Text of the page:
Qualifications: A driver's license, and a commercial driver's license if the truck is really big. Truck drivers should be responsible and able to work with little supervision, and can't ever have been convicted of a felony involving driving or drugs.
The more the economy grows, the more people buy stuff, and more stuff needs to be trucked.
Jobs added between 2010 and 2020: 338,000
Median Wage: $30,500
Qualifications: Usually a high school diploma, and increasingly an associate or bachelor's degree. Since you're spending your days dealing with customers, applicants should have great communication and listening skills, and ideally a soothing speaking voice.
Pretty much every company cares about customer service, and they're caring about it more and more. Customer service is being outsourced less, and while the Internet has taken jobs away from some customer service reps, it has also created other positions for those helping customers use it.
Jobs added between 2010 and 2020: 398,000
Median Wage: $18,000
Qualifications: Applicants don't need a high school diploma, but they should have a tidy appearance and good rapport with customers.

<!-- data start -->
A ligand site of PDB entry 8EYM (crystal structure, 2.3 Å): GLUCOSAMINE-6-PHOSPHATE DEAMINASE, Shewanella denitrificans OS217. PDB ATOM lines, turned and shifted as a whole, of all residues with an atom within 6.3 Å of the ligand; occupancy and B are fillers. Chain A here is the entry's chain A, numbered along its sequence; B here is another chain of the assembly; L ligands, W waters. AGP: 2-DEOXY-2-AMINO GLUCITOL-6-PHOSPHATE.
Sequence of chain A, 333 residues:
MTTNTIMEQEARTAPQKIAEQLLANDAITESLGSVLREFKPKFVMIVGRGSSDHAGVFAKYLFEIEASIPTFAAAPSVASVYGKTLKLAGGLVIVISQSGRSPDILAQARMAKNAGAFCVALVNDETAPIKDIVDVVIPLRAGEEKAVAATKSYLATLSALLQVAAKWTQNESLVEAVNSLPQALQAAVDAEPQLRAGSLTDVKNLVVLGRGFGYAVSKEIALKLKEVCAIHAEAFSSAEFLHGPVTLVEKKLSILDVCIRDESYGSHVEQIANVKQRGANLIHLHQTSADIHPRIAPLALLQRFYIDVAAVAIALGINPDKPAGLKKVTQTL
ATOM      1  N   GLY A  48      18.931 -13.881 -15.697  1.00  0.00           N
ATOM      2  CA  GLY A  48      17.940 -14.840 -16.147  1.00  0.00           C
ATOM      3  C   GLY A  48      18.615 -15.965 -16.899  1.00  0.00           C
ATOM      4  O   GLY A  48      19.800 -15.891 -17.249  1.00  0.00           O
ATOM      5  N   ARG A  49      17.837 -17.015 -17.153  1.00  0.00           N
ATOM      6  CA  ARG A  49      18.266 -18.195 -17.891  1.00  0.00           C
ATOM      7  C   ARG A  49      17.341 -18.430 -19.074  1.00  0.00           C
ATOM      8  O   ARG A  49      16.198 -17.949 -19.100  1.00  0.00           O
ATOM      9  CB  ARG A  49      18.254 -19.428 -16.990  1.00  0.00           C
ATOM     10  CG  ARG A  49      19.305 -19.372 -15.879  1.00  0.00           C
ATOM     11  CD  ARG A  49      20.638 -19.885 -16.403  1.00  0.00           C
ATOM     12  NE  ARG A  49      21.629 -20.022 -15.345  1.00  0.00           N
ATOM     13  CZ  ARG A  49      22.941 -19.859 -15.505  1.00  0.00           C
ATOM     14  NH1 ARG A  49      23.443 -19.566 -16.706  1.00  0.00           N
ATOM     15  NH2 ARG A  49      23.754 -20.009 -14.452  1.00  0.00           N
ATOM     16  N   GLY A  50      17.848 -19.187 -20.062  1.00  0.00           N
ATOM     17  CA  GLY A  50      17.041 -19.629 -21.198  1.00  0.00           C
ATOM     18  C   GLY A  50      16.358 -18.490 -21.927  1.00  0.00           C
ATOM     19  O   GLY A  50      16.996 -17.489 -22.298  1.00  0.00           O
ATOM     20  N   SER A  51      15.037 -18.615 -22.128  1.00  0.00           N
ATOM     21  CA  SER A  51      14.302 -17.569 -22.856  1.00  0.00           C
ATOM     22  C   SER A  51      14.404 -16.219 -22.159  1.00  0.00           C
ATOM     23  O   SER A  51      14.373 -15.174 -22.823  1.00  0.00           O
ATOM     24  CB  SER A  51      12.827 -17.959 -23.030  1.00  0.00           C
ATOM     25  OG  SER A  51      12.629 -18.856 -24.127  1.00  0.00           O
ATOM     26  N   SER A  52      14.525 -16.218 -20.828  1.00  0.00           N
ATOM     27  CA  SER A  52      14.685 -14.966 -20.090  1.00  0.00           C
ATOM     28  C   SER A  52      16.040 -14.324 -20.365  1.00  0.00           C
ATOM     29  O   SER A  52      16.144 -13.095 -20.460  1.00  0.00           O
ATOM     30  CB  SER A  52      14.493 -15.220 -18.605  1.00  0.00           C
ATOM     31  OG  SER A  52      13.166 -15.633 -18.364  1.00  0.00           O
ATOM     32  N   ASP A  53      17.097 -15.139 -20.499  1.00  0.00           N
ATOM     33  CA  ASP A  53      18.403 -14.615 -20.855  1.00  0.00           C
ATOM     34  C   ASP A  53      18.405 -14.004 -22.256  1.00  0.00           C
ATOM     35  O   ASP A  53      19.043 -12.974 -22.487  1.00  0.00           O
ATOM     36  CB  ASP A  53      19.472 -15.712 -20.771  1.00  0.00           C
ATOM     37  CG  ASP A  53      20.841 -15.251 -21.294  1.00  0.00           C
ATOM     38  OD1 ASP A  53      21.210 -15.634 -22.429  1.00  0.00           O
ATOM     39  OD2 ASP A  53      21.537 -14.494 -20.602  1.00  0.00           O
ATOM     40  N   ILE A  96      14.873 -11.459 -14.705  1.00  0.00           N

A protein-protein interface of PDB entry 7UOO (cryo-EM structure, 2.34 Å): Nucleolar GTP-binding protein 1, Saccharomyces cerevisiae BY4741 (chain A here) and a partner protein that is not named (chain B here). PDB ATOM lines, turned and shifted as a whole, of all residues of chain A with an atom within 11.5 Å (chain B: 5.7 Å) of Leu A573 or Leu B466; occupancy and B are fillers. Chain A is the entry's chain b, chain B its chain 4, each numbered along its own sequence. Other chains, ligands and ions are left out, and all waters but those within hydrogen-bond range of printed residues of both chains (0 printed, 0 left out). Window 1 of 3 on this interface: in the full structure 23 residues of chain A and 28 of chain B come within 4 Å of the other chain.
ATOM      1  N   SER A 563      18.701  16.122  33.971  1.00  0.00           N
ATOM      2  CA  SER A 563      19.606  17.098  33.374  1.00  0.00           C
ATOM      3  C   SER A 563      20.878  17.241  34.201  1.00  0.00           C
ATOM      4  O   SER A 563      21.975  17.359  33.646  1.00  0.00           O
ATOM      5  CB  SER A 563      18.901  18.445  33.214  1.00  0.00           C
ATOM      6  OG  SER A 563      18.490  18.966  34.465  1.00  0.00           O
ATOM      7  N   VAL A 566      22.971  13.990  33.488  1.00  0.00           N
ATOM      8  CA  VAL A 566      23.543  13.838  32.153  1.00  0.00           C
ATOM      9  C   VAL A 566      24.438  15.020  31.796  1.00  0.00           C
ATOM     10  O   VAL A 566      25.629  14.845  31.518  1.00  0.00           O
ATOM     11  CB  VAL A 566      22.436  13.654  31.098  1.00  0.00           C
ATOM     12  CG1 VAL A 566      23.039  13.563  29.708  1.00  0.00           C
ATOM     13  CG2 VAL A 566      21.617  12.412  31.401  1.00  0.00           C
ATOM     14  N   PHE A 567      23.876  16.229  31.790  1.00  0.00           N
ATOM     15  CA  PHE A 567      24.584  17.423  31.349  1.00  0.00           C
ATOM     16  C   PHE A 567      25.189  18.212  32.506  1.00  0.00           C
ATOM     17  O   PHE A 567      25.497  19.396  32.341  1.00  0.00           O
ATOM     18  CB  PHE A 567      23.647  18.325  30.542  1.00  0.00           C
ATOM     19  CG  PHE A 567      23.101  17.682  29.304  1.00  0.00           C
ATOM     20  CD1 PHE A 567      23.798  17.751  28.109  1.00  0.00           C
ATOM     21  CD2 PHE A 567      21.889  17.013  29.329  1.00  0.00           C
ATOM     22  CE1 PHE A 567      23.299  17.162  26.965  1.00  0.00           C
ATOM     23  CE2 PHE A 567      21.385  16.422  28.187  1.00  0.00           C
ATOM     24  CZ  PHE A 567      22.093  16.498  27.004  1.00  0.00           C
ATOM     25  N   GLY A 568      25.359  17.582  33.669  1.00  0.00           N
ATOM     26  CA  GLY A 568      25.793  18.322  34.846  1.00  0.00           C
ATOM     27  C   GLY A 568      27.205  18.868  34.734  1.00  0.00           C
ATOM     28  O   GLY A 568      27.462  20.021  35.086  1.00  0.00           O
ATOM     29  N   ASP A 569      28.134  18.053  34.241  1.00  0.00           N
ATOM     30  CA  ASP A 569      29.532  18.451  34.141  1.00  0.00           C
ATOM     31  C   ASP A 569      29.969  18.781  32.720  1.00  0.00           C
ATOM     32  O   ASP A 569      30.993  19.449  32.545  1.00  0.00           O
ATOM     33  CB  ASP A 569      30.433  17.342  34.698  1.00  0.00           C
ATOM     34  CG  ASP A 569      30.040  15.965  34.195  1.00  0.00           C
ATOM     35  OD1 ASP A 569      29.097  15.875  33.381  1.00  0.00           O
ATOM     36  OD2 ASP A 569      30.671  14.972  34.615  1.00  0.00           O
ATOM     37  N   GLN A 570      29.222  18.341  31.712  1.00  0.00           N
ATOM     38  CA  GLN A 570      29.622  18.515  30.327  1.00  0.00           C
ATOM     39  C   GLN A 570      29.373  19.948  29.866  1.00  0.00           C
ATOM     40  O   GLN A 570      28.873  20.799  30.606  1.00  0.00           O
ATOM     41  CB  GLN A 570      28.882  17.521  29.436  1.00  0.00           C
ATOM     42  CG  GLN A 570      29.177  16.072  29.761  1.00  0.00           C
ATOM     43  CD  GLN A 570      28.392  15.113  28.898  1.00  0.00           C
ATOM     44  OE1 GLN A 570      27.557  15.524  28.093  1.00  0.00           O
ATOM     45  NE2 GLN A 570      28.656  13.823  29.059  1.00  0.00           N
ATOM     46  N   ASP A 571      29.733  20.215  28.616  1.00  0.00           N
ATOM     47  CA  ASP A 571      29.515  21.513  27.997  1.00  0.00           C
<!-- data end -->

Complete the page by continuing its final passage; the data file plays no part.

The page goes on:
Fast food restaurants have the price and speed advantage to keep drawing customers, and with more healthy options, the fat-content-conscious are joining in the party.
Jobs added between 2010 and 2020: 490,000
Median Wage: $26,600
Qualifications: Usually a high school diploma or equivalent, basic computer skills, and the ability to write well and work in a team.
Technology is killing a lot of specialized administrative positions, and consolidating many of them onto the to-do list of the general office clerk.
Jobs added between 2010 and 2020: 607,000 and 706,000, respectively
Median Wage: $19,600 and $20,600
Qualifications: Aides don't need a high school diploma, and are usually trained on the job. But home health aides who work for an agency that receives funds from Medicare or Medicaid must complete a training program. Applicants should have a caring and upbeat disposition, and the tact to work in someone's private home.
As baby boomers age, many more retirees will be needing assistance in their homes or living communities.
Jobs added between 2010 and 2010: 707,000
Median wage: $20,700
Qualifications: Preference for applicants with a high school diploma or equivalent. Good communication skills, and the tact and patience to handle hard-to-please customers.
Retail is the future of the U.S. economy, many experts say. The retail sector bounced back quickly after the recession, and dollar stores have continued to spread coast to coast. Wages are low, and turnover high, but retail has evergreen opportunities, despite the rising popularity of online shopping.
Jobs added between 2010 and 2010: 712,000
Median wage: $64,700
Qualifications: Usually an associate degree or a bachelor's degree, and must complete a national licensing examination. Should be caring, sympathetic people, with the emotional stability to handle the emotional instability of others.
In 2011, health care added an average of 27,000 jobs per month, and by 2020, the supply of registered nurses is expected to be 29 percent below what's needed, according to the Center for Health Workforce Studies report.